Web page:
Alan’s circuit is essentially an attenuator. It takes speaker level audio in (exactly what you’d have in a desktop scanner) and outputs a limited signal at about 50mv peak to peak, which is enough to drive an auxiliary amplifier. The attenuator is made up of a resistor and a pair of 1N34A Germanium diodes. The more bias current applied to the diodes, the more they will attenuate the main audio signal. The diode bias current is created by a transistor-based peak detector circuit driven off the main audio signal.
But don’t just take our word for it, watch the video after the break.

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Beams of Light: An Oscilloscope Demo

beamsoflight

The demoscene is alive and well, with new demos coming out on a multitude of platforms, including oscilloscopes. Beams of Light is a new demo released at @party in Boston by [TRSi]. Beams isn’t the usual .EXE file format for PC based demos. It’s distributed as a 4 channel wave file. The rear left and right channels are stereo audio. The front channels, however, are vector video to be displayed on an oscilloscope in XY mode.

Beams of Light isn’t the first demo to use an oscilloscope. Youscope and Oscillofun preceded it. Still, you can see [TRSi] pushed the envelope a bit with his creation. He used Processing and Audacity to create the vector video, and his own line tracing algorithm to reduce flyback lines.

[TRSi] included an updated copy of a python based oscilloscope emulator so you can play the demo even if you don’t have the necessary hardware. We wanted to run this the right way, so we powered up our trusty Tektronix 465 and hooked it up to a 1/8″ stereo plug.

Sure enough, the demo played, and it was glorious. We did see a few more retrace lines than the video shows. This could be due to our scope having a higher bandwidth than the 10MHz scope used in the YouTube video. XY demos are one of those rare cases where an analog scope works much better than a low-cost digital scope. Trying the demo on our Rigol ds1052e didn’t yield very good results to say the least. Sometimes good old phosphor just beats an analog to digital converter.

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Homebrew Programming With Diodes

diode

Diode matrices were one of the first methods of implementing some sort of read only memory for the very first electronic computers, and even today they can be found buried deep in the IPs of ASICs and other devices that need some form of write-once memory. For the longest time, [Rick] has wanted to build a ROM out of a few hundred diodes, and he’s finally accomplished his goal. Even better, his diode matrix circuit is actually functional: it’s a 64-byte ROM for an Atari 2600 containing an extremely simple demo program.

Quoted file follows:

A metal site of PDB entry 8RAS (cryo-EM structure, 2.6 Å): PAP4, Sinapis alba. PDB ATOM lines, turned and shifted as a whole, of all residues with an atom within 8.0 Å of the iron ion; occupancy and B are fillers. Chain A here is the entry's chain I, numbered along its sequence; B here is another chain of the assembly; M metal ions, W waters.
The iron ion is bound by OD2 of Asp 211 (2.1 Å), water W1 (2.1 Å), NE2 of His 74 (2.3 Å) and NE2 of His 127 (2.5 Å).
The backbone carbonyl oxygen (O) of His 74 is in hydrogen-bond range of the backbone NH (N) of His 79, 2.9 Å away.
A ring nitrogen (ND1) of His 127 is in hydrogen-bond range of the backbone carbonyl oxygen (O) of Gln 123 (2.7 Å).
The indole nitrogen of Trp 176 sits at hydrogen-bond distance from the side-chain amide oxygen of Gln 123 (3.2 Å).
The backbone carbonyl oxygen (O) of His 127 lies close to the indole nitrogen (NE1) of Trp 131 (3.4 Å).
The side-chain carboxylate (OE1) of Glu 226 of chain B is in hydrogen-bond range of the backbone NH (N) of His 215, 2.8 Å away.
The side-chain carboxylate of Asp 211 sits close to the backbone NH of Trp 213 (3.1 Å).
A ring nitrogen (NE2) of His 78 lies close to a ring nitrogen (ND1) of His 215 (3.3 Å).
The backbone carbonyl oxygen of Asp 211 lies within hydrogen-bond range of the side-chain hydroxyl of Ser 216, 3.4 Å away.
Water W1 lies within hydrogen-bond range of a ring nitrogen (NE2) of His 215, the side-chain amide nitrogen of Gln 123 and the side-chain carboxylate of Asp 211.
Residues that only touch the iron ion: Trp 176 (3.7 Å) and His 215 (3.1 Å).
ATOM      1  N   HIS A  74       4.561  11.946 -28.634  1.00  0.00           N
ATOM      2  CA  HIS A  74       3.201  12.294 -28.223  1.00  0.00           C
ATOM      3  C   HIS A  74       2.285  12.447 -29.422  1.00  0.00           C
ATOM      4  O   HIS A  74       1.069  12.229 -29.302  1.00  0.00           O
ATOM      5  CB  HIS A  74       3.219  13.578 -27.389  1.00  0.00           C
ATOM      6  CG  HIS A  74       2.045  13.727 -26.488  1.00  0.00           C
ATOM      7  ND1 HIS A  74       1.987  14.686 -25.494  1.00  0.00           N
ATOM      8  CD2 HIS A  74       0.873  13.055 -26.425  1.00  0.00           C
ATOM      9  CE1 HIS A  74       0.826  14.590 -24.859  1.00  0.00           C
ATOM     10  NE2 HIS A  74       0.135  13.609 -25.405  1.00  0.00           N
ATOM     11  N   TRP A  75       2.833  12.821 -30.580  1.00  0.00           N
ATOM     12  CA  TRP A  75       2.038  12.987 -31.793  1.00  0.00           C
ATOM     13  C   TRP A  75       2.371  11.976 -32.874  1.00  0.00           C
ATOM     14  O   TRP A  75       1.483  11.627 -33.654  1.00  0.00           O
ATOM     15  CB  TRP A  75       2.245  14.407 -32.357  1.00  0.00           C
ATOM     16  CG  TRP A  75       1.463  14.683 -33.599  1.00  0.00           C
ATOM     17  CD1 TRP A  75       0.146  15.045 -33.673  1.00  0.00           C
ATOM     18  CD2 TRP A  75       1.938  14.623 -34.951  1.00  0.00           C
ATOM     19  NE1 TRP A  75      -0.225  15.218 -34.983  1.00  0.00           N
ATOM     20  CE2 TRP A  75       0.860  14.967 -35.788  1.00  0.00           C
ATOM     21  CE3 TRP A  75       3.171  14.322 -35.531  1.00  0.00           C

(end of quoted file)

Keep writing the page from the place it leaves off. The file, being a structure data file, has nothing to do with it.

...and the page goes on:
[Rick] connected a ton of 1N60 diodes along a grid, corresponding to the data and address lines to the 2600’s CPU. At each intersection, the data lines were either unconnected, or tied together with a diode. Pulling an address line high or low ([Rick] hasn’t posted a schematic) pulls the data line to the same voltage if a diode is connected. Repeat this eight times for each byte, and you have possibly the most primitive form of read only memory.

As for the demo [Rick] coded up with diodes? It displays a rainbow of colors with a black rectangle that can be moved across the screen with the joystick. Video below.

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The Basics of Frequency Modulation

fm-modulation

[brmarcum] takes us back to analog building block basics with his Frequency Modulation and Demodulation tutorial. Frequency Modulation (FM) sounds simple at first, but understanding the electronics behind modulation and  demodulation of an FM signal can be confusing. We’ve covered the basics before, but FM is so tightly associated with broadcast radio that searches often become muddled with references to RF, stereo, antennas, and transmitters.

[brmarcum] hopes to fill that gap with a simple circuit that modulates an audio signal to FM, then demodulates and amplifies it to be played on a small speaker. He used a Digilent Analog Discovery kit in his experiments, but an oscilloscope (an older analog scope would be perfect here) would work for output. Signal generation duties could easily be handled by a 555 circuit at the low end, and a computer sound card at the higher end.

[brmarcum] obviously put some time into his tutorial, but it’s not a tome of FM modulation. He’s broken down the modulation and demodulation circuits into their basic op-amp stages with examples of what the signal should look like on a scope after each stage. That’s the beauty here. By building and testing each section, anyone new to analog can learn how things work. In places where the theory behind what’s going on gets too in-depth for an Instructable, [brmarcum] gives links to Wikipedia.